But I Don't Drink

17 February 2009 By Matt Gomez

The guests are gone, your yacht is glistening and the crew is ready for some downtime. Everyone is tired, thirsty and ready for a trip to the local pubs. But you've sworn off drinking alcohol. When downtime and hard partying usually go hand-in-hand, how do you function socially and professionally in the yachting industry when you choose not to drink alcoholic beverages?

While visiting a pub – or even for a Happy Hour – doesn’t require imbibing anything stronger than a soda, the temptation can be overwhelming both for crew who simply choose not to drink and those with a personal or family history of alcohol dependency.

There is room in the yachting industry for recovering alcoholics and crew who choose not to drink, but peer pressure and the ready availability of alcoholic beverages can be a monumental challenge for some to overcome.

Imagine what recovering alcoholics must deal with while working on a superyacht. Temptation is all around, no matter where you turn, and there is nowhere on the yacht to hide.

The owners and guests merrily drink Champagne and fancy cocktails on deck at all hours of the day. The storage compartments are teeming with crates of wine, beer and hard liquor to keep the fun flowing for guests on charter and fellow crew retreat to their quarters to enjoy a cool one after the work is done – sometimes there’s even a special fridge in the lazarette stocked with crew wine and beer.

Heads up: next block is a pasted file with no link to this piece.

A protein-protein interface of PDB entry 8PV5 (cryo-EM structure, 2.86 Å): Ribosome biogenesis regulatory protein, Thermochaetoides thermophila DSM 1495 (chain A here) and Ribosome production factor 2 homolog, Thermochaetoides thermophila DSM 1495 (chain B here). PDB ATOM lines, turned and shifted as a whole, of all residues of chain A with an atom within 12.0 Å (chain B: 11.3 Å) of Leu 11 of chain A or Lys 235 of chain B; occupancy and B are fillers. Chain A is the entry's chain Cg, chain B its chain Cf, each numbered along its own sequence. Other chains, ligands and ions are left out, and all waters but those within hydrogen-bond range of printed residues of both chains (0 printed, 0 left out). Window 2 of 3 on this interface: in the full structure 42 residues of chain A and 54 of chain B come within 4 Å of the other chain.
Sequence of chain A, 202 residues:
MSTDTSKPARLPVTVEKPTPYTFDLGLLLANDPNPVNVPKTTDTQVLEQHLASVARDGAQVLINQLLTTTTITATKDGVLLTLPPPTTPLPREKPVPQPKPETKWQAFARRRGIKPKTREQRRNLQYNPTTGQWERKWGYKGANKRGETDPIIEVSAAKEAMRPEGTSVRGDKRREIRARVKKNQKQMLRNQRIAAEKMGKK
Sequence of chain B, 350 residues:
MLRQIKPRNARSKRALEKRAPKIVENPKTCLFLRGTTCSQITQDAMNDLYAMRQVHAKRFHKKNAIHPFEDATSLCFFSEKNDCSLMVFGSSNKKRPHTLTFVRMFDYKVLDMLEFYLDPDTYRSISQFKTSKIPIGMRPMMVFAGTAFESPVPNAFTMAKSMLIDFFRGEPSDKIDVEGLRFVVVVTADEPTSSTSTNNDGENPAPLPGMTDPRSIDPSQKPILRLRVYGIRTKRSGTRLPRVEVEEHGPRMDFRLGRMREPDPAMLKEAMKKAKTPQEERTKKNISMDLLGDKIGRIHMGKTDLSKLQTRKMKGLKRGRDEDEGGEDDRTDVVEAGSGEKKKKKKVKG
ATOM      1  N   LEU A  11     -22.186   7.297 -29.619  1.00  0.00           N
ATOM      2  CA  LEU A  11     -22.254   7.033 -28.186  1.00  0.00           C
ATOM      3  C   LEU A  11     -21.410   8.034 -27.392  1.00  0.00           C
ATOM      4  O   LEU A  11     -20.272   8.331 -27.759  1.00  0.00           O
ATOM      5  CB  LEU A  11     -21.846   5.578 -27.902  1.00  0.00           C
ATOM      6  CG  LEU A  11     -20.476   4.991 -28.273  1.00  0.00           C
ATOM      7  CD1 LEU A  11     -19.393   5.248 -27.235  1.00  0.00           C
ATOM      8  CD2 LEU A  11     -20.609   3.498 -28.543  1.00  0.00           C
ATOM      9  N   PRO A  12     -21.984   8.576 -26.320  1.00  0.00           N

But as recovering alcoholics already know so well, even a “relaxing” glass of wine at dinner can be a prescription for disaster.

What if you are the one whose job is serving the guests their drinks? Is it proper to beg off such duties for fear of giving in to temptation – even at the risk of losing a job?

Some captains favor “dry boats” where no alcohol is permitted to be consumed by captains and crew. But is this really a solution?

“I run a tight ship with a no-drinking policy whilst we have guests or the owner onboard,” says Capt. Kaj Christensen of the M/Y CD Two. “As always, [that policy] gets abused ‘in secret’ by crew who just can’t help themselves.”

In fact, sometimes dry boat policies even seem to encourage binge drinking before and after charter trips.

“If crew want to drink, they will drink and no amount of rules will stop them,” says member Suzy80085. “A dry boat may be extreme to some, but to others who have had their fingers burnt before, it can be a quick route to weeding out problem crew and maintaining standards.”

How can non-drinkers handle being around the excessive alcohol consumption in this industry? Does a dry boat policy really cut down on drinking amongst the crew?